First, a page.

Lowering bonds or even setting inmates free after a night or two in jail would not likely ease detention center overcrowding. It certainly wouldn’t make the public safer, either, Stone concluded.
He formed the Career Criminal Unit with a smarter goal in mind: Get repeat offenders out of the community and into state prison as quickly and for as long as possible.
Stone made a few other relevant observations, subsequently confirmed in a 2011 University of South Carolina analysis of crime in Allendale County: First, career criminals seldom restrict their activity to a single law enforcement jurisdiction. They will commit crimes wherever the urge or opportunity arise. Second, they seldom specialize in a specific type of crime.
“What most people call a crime problem is really a problem with a particular set of criminals,” Stone said.
Moreover, a mid-level drug dealer who lives in Bluffton might support his own habit by burglarizing homes on Hilton Head Island and protect his turf by assaulting a rival dealer in Ridgeland.
Stone devised a solution quite unlike the criminal-justice and law-enforcement initiatives prevalent at the time. Three-strikes laws, the war on drugs, special gun laws – these put the focus on the crime committed, rather than on the criminals committing them.
The Career Criminal Unit would shift the focus by:
- Gathering as much information as possible about all defendants as soon as they are arrested, so that career criminals can be identified;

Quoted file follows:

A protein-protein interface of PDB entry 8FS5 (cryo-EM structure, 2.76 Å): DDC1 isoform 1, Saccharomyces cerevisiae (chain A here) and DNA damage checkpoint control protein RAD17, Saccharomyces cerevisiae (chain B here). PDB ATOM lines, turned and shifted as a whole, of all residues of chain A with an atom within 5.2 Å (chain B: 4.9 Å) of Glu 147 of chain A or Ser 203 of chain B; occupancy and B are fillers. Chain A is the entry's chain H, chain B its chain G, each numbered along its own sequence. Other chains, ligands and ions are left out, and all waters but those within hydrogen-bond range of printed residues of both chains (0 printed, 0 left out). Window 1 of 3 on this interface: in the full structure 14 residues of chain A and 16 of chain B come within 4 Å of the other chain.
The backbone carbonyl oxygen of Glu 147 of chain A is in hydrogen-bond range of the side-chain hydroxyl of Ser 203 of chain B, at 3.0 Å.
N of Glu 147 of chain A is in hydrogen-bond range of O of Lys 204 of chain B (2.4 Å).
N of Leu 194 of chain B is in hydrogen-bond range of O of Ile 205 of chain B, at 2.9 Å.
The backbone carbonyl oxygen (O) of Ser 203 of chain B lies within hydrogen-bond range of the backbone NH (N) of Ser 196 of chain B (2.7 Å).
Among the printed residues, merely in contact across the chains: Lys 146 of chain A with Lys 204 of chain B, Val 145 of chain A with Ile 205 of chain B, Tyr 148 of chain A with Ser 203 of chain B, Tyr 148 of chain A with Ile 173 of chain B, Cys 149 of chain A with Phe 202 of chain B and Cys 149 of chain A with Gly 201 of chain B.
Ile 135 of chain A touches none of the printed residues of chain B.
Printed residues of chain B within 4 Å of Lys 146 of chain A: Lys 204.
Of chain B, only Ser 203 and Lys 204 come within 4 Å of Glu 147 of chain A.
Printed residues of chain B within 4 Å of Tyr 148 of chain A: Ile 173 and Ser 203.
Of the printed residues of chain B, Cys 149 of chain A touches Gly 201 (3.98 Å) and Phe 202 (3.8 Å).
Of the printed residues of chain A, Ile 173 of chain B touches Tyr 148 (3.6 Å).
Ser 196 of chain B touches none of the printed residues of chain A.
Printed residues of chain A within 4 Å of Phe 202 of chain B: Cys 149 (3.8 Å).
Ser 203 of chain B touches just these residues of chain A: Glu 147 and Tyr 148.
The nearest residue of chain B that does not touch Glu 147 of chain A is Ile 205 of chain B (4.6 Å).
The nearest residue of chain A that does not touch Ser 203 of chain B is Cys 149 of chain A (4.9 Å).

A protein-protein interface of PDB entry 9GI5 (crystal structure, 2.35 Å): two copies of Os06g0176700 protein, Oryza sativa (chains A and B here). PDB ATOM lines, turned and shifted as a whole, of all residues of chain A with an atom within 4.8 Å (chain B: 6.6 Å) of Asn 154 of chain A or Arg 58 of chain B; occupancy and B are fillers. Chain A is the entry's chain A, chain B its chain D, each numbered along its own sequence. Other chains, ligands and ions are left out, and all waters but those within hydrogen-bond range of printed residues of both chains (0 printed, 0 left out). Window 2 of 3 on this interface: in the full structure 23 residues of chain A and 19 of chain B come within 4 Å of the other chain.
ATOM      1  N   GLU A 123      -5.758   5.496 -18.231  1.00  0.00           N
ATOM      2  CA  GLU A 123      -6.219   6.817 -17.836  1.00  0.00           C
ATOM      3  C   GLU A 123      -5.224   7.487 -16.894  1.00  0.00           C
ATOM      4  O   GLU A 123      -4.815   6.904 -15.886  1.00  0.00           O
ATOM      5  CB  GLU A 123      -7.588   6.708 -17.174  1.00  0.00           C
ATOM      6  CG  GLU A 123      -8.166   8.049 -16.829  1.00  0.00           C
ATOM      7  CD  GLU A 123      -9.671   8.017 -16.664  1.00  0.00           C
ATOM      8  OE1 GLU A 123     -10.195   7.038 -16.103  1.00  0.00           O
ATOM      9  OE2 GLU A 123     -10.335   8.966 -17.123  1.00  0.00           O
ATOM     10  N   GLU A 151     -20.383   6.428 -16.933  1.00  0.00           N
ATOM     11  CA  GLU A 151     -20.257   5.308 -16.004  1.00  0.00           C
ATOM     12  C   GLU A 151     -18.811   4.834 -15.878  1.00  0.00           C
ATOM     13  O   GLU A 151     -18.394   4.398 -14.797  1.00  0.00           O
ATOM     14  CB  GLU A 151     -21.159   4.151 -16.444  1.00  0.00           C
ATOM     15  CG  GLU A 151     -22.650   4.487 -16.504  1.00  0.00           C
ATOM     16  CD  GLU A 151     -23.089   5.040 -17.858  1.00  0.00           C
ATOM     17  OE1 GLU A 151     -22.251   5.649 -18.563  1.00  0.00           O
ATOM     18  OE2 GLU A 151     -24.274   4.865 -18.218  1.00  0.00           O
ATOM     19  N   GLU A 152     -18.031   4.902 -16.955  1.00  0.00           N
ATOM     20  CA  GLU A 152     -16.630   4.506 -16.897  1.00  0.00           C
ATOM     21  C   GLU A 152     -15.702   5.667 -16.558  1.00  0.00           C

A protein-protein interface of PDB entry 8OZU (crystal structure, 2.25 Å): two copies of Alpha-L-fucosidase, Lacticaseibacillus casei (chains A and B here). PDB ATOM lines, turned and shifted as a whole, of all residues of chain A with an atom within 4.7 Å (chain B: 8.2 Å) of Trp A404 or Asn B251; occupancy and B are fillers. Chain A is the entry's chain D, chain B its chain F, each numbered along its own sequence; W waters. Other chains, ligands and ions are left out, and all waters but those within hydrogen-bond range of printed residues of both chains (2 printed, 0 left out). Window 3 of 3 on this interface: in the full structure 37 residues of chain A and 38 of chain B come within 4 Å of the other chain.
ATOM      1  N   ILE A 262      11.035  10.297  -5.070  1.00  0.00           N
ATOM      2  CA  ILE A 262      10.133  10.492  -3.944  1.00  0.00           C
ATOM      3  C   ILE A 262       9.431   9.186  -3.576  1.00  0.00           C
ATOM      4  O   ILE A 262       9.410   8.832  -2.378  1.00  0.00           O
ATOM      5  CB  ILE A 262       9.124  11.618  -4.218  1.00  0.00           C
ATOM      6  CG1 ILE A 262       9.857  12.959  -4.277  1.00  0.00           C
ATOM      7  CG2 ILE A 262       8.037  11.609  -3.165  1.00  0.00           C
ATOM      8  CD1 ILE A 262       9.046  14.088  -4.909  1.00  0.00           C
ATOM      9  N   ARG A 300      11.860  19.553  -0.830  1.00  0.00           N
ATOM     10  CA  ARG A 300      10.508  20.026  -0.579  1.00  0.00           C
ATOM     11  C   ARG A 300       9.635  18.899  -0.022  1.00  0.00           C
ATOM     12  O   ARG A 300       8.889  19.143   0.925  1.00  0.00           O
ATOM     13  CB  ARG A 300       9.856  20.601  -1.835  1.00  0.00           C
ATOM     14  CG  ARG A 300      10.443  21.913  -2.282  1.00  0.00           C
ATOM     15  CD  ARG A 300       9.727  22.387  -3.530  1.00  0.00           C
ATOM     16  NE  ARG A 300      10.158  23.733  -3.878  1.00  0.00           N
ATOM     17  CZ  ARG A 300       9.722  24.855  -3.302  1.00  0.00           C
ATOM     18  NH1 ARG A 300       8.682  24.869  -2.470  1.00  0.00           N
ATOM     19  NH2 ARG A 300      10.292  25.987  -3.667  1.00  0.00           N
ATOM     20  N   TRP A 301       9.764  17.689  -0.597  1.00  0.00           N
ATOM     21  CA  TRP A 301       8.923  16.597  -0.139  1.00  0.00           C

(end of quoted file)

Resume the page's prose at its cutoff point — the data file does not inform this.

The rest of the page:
- Arguing forcefully for high bonds for career criminals and for bond revocations for any career criminal rearrested while awaiting trial;
- Seeking substantial sentences – often the maximum allowed by law – and refusing to offer lesser sentencing recommendations in exchange for guilty pleas;
- Developing top-notch trial attorneys for the Career Criminal Unit, since this hard line on plea negotiations would prompt many defendants to take their chances with a jury;
- Reducing those attorneys’ caseloads so that they have sufficient time to prepare the team’s complex cases.
A test case
In late 2008, Stone decided he would reorganize his office to create a Career Criminal Unit. However, the first test case came along before he had formally assembled the team.
That September, the Jasper County Sheriff’s Office arrested Eloise Simmons on a domestic violence charge. Though she had never done any serious time in prison, the arrest was Simmons’ 31st in South Carolina. She posted bond on a Tuesday, and by that Thursday, she had racked up her 32nd arrest by slicing her husband with a pair of garden shears.
Enough was enough.
When Stone learned details of Simmons’ rap sheet and her latest arrest, he assigned the case to an attorney he was considering for a role on the Career Criminal team.
“I asked Meredith Bannon to pick up the file, meet with the victim and get the case to trial as soon as possible,” Stone recalled.